This means residues and byproducts from crops and processing, as well as waste from animals and humans, become organic fertilisers or feed. Hannah also sees overconsumption, which afflicts wealthy countries, as a kind of waste, because it causes the unnecessary production of food.
There are “a million potential scenarios” we can consider but the researchers decided on four for this study because as the first major research paper on this issue, they wanted to find out what would be possible.
They also focused on different types of circularity. For example, the CirAgri scenario applies circularity principles to the production side. The CirHealth and CirPop+ scenarios apply them to both production and consumption.
Currently, agricultural land in the EU amounts to 172 million hectares (Mha), of which 105 Mha are croplands and the other 67 Mha are grasslands. Croplands are dominated by cereals and oil crops, grown to feed both humans and animals.
In general, CirAgri and CirHealth show a trend towards fewer cereals and fewer fodder crops, and more diversity, particularly for CirHealth where relatively more land is used for pulses, sorghum, green and red vegetables, and tropical fruits.
CirHealth and CirPop+ show large reductions in beef cattle, pigs, and broilers. Dairy and fish show relatively small changes in CirHealth while they largely increase in CirPop+.
Hannah said she personally found CirHealth to be the most promising scenario.
“It shows a large reduction in agricultural land use, allowing us to really think how we can use this spare land to enhance biodiversity while still largely reducing GHG emission. Especially if we then also transition toward sustainable energy, this scenario becomes super interesting,” she said.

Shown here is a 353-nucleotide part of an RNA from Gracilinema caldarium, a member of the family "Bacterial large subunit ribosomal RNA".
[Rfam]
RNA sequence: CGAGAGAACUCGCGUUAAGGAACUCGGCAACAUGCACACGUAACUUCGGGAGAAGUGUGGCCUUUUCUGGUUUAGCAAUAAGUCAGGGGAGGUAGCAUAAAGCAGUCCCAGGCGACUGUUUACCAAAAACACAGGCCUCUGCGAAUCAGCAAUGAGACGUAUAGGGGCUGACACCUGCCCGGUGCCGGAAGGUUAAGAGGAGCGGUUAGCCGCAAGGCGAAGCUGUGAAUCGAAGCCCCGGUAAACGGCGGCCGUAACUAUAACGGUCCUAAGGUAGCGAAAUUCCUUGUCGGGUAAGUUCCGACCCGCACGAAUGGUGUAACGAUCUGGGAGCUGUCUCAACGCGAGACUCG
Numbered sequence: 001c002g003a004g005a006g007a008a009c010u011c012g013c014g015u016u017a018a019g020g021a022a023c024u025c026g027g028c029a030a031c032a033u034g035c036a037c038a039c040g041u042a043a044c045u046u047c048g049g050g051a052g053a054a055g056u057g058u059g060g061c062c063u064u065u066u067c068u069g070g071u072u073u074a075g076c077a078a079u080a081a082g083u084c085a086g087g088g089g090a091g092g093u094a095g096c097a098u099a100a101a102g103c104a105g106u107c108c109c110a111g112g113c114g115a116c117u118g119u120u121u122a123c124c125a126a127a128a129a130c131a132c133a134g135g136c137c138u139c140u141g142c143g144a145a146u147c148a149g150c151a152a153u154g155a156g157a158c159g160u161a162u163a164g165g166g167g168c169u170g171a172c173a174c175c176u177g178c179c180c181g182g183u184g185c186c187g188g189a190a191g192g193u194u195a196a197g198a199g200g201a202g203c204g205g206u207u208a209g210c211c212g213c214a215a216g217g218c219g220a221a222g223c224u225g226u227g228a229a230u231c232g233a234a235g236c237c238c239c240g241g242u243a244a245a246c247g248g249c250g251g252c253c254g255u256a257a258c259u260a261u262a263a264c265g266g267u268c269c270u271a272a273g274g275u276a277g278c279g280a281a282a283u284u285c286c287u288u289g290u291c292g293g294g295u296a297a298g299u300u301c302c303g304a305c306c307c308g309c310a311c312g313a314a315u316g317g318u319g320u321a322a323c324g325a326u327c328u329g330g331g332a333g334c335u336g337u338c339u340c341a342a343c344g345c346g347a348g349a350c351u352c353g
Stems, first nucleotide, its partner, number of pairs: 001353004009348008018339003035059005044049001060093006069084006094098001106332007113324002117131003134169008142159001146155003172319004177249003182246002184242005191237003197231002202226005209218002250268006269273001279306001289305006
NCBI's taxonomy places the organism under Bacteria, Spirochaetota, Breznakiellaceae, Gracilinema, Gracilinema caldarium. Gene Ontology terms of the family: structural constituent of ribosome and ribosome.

It does mean a change in the ratio between animal and plant proteins: from 60:40 currently to 37:63 (so almost a reversal). Most animal proteins see a reduction, but red meat and chicken makes up the majority.
The supplementary data and the Circular Food Systems Dashboard give detailed pictures of the changes, what to produce more and what to grow less, and what is the current state-of-play in EU member countries. The Dashboard can take a while to load so be patient but it’s worth playing around.
BTW, thanks to the institutions behind the research for making all the important information open access! I have said this before and will say it again - it’s a real loss when publicly-funded important research sits behind a paywall and is accessible only to a small subset of readers.
What Do We Value?
Given my background, I find CirPop+ quite interesting, particularly because of the trade-offs involved. This scenario “makes the EU an exporting country” in case that’s necessary due to food insecurity elsewhere.
In this scenario, the environmental impact of a healthy diet per person goes down but the overall impacts in terms of emission, land use and the use of artificial fertilisers go up.
Of course, such a scenario is bad news for biodiversity in the EU and probably politically impossible to sell to constituents too. But it also makes me wonder - the EU can have the most efficient, net zero, circular food systems, but if the rest of the world continues with business-as-usual, will the overall impact still be a win for the environment?